A prequel movie to No Game No Life
Genre(s): Fantasy, Drama, Romance
Age-Appropriateness: 14+ (Violence, partial nudity, heavy themes)
Platforms: Netflix, Amazon Prime
Episodes: One 1 hr. 45 min. movie
TheAwersome Rating: 8.4 / 10 (Very different from the series)
Premise: In ancient Disboard, Riku is an angry, young warrior intent on saving humanity from the warring Exceed, the sixteen sentient species, fighting to establish the “One True God” amongst the Old Deus. In a lawless land, humanity’s lack of magic and weak bodies has made them easy targets for the other Exceed, leaving the humans on the brink of extinction. One day, however, hope returns to humanity when Riku finds a powerful female Ex-machina, whom he names Schwi, in an abandoned elf city. Schwi is determined to understand the human heart, as she believes it is the reason for humanity’s continued survival. Forming an unlikely partnership amid the overwhelming chaos, Riku and Schwi must discover for themselves what it truly means to be human as they fight for their lives together against all odds. Each with a powerful new ally in tow, it is now up to them to prevent the extinction of humans and bring an end to the global war.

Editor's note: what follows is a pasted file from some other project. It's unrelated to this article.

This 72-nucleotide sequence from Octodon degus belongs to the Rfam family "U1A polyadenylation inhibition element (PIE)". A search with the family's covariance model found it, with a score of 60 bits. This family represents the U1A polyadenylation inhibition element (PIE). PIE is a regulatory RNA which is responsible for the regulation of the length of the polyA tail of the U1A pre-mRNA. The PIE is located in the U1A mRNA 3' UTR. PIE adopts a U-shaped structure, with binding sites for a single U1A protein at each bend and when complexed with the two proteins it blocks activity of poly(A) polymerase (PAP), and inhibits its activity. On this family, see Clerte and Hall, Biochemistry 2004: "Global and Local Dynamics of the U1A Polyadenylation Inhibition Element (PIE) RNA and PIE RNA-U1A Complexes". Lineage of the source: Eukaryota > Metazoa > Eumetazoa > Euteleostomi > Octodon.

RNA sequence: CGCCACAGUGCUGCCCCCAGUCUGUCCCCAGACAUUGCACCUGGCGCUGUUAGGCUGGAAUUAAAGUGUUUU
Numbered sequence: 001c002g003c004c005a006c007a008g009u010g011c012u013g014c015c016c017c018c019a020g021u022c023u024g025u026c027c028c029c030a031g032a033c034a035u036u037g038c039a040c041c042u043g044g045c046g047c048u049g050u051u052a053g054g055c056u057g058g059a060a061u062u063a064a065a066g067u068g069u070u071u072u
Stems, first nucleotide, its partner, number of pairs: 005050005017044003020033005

TheAwersome’s Thoughts: This goes on the special shelf of “Prequels that are better than the originals” along with Fate/Zero and the Kizumonogatari Trilogy. Where the series was very degenerate pandering with classic OP Isekai Protagonist with a Harem syndrome and anime memes galore, NGNL: Zero is an emotional, apocalyptic struggle for survival and defining what makes humanity worth saving and life worth living. I went in expecting more of the NGNL vibe and antics and was blindsided by the emotional weight, crying about 4-5 times throughout. Some of it is probably because I’m a sucker for the “Learn to be Human” trope, but also the world situation at the time of viewing this was probably a major contributor.
TLDR: A surprisingly emotional shift from the series that I truly enjoyed.
There are some scenes that feel like they were definitely planned to be the “hopeful, inspirational dialogue” scenes that somewhat fell flat, but I feel in general this was very well done and didn’t commit anywhere near the number of sins as the original.
“Do I have to watch the NGNL series before watching this?”
Not necessarily, but it is framed as being told by someone after the events of the series; you won’t know who anyone in the first or last scene of the movie is, so watching the series does help. I would say that it is worth watching the series for the movie.